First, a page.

…That unfortunately may proves concerning. Especially for those wishing outmost unbiased, free-of-judgment medical enquiry. I-Medical on the other hand, does not seemingly impose the above clause.
Suffice to say, I-Medical provides only very brief email messaging with pathology request forms immediately downloadable. Once results are shared – little to no indicative sentiments on the letterhead as provided. This is generally the norm of received communications. Unless of course if the results needed much warranted, or obvious ~ attention.
Nevertheless, both providers are excellent in both serviceship and customer courtesy.
What / which Pathology panel agencies are “accepted”?
At the time of this writing (May 2020) I-Screen accepts a total of four(4) Pathology collector agencies (NOTE: these may yet be state-specific):
- QML and TML
- Western Diagnostic
- Laverty and;
- Australian Clinical Labs (NSW,VIC, SA, WA & NT)
- Medlab (State/s Unspecified)
- Western Diagnostic (State/s Unspecified)
- QML (QLD, North NSW)
- Laverty (NSW, ACT)
- TML (Tasmania)
How long does it take for results to arrive?
This Author (AW™) finds this question impossible to answer. Since both collection, and interpretation procedures vary between collection agencies. Certainly This Author CANNOT speak on behalf of these institutions. However it is generally safe to assume that the more elaborate, “advanced”, or “detailed” panels ~ the longer time needed for reporting and interpretation. These are usually reflected by the marked increase of asking cost.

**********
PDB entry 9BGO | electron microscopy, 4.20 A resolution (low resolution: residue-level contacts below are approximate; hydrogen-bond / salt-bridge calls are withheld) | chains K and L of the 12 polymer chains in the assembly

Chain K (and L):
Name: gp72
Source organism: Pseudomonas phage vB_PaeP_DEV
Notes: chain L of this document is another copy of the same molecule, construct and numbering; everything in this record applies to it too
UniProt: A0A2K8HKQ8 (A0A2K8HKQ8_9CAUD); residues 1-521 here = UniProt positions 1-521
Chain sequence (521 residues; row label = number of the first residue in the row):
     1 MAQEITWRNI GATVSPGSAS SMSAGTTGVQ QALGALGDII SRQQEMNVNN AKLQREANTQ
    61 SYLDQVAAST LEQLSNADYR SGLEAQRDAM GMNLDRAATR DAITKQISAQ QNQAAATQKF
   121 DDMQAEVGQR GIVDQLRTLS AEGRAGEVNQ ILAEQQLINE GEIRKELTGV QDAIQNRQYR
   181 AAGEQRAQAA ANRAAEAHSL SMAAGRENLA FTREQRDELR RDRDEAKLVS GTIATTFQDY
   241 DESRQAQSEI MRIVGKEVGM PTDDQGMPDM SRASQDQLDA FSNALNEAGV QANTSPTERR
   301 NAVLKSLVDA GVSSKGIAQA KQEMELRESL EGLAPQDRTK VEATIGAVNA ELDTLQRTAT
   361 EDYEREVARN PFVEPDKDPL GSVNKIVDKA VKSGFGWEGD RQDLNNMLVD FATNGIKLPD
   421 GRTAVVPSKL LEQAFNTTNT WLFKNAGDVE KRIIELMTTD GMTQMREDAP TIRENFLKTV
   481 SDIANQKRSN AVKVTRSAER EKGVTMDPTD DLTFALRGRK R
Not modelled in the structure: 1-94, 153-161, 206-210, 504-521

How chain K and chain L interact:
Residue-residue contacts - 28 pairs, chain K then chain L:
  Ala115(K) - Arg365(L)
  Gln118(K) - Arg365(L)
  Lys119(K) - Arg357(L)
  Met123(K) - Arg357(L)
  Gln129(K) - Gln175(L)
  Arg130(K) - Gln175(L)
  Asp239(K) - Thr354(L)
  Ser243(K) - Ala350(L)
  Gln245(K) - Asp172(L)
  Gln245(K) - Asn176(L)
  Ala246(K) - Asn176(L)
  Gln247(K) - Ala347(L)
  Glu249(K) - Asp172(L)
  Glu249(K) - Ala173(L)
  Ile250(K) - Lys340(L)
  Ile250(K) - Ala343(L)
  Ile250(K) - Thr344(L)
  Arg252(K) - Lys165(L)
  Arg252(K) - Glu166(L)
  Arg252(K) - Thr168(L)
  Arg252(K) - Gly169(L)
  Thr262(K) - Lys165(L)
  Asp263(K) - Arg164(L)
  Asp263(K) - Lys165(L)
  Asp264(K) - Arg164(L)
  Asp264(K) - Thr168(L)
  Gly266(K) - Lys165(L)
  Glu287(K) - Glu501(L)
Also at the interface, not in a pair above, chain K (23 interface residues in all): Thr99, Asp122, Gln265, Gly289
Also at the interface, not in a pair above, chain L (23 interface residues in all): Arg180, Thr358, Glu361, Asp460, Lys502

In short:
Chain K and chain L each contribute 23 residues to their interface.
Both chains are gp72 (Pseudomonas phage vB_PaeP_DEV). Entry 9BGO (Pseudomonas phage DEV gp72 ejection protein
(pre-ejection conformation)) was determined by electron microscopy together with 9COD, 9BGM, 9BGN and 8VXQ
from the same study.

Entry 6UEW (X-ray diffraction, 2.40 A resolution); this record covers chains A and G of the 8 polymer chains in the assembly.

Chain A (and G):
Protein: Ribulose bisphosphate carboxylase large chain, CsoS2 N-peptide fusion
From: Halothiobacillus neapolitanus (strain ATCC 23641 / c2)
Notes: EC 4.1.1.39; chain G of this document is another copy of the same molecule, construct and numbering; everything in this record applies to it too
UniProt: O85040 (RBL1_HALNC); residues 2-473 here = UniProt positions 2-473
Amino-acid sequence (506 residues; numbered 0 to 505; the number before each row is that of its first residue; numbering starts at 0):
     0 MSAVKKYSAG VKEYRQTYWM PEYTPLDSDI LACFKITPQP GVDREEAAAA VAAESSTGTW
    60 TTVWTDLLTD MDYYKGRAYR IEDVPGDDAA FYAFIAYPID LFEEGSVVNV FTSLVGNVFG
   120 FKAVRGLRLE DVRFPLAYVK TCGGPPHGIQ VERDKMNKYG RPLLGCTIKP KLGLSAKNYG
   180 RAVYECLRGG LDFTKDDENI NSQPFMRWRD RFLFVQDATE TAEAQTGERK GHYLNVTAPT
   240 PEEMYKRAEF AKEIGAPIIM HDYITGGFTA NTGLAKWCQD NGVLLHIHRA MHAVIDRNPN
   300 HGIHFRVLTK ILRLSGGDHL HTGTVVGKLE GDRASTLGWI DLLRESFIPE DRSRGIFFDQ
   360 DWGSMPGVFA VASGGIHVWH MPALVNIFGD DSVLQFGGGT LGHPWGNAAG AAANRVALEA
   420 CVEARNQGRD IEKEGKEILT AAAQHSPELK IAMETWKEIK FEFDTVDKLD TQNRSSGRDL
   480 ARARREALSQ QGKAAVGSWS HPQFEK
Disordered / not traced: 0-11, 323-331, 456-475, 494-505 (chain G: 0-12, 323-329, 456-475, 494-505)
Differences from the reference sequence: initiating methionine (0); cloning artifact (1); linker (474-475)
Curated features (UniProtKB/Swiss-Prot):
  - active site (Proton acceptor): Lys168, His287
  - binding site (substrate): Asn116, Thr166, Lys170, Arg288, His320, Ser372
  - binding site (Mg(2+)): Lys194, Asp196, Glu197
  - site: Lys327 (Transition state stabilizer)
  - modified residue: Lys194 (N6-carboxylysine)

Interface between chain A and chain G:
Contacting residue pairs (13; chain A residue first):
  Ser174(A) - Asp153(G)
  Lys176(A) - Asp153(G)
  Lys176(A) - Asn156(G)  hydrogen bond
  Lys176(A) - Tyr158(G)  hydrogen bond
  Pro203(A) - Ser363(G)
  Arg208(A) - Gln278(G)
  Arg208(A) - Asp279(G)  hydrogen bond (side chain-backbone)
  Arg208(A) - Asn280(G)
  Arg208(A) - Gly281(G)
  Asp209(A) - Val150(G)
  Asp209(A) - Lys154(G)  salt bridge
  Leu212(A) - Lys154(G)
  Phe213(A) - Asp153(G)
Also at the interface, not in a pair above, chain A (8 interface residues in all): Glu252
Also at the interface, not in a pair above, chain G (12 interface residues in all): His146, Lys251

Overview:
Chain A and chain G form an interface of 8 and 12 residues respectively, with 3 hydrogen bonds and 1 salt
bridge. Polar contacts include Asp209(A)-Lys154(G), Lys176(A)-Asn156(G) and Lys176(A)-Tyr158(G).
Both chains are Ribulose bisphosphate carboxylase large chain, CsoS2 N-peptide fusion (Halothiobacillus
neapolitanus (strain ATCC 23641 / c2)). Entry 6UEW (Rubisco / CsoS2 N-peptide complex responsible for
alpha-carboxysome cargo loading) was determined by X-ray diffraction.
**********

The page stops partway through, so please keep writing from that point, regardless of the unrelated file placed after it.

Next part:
The fastest response This Author witnessed (by either I-Screen or I-Medical) was one (1) full day turn around for a result to be submitted. Unexpectedly; reporting turn-around feedback, may also falls on a weekend. This experience is noted only with I-Medical.
I-Screen (owing once again to User-centric experience) appears to be more visually courteous. As promptly expected by their Dashboard feature, users will witness graphical updates, ranging from (start to finish):
- “Awaiting Doctor”. and;
- “Finished / View Results”
What else should I be aware of when ordering these tests?
It is essential to provide two (2) printed evidences on hand, on the day of collection:
- The original referral form.
- Print / evidence of email receipt of purchase of panel.
Further, This Author (AW™) highly recommend readers to (brace upon) verbal explanation for clarity. As many are unfamiliar with these private panel service providers. Individuals are no doubt going to be confronted with questions such as:
- “Why do you not see your doctor first?”
- “Who will be paying for this?”
- “Have you paid for this? If so, what receipt or evidence do you have?”
- “Who are these private providers? What credentials do they have?”
This Author (AW™) nonetheless provides the following series of responses, for readers to consider re-adapting:
- “As law-abiding citizen under free speech, it is my right to seek alternative services that does not require additional prejudice impositions. My own health is my own legal right to exercise my privacy and thus curiosity to self-enquire; without fear of medical or paternalistic scrutiny”.
- “It is becoming clear that healthcare costs are rising. This includes the need for GP pathology referral/s. In addition, they at times refuse even the most conventional requests. Consequently ~ frowning patients with authoritarian condescends. Therefore, I retain the right to pursue alternative panel providers bypassing such barriers; to allow my own health self-enquiry. Without medical prejudice and paternalistic scrutiny.”
- “The panel provider is the firm that I have paid all my financial dues for such a private test request.”
- “Yes, I have evidence of payment made in full. Please see the receipt.” <present printed evidence of payment / email confirmation>. “Please also witness the DOCTOR CODES and BILLING CODES on the referral form” <point and highlight by hand>.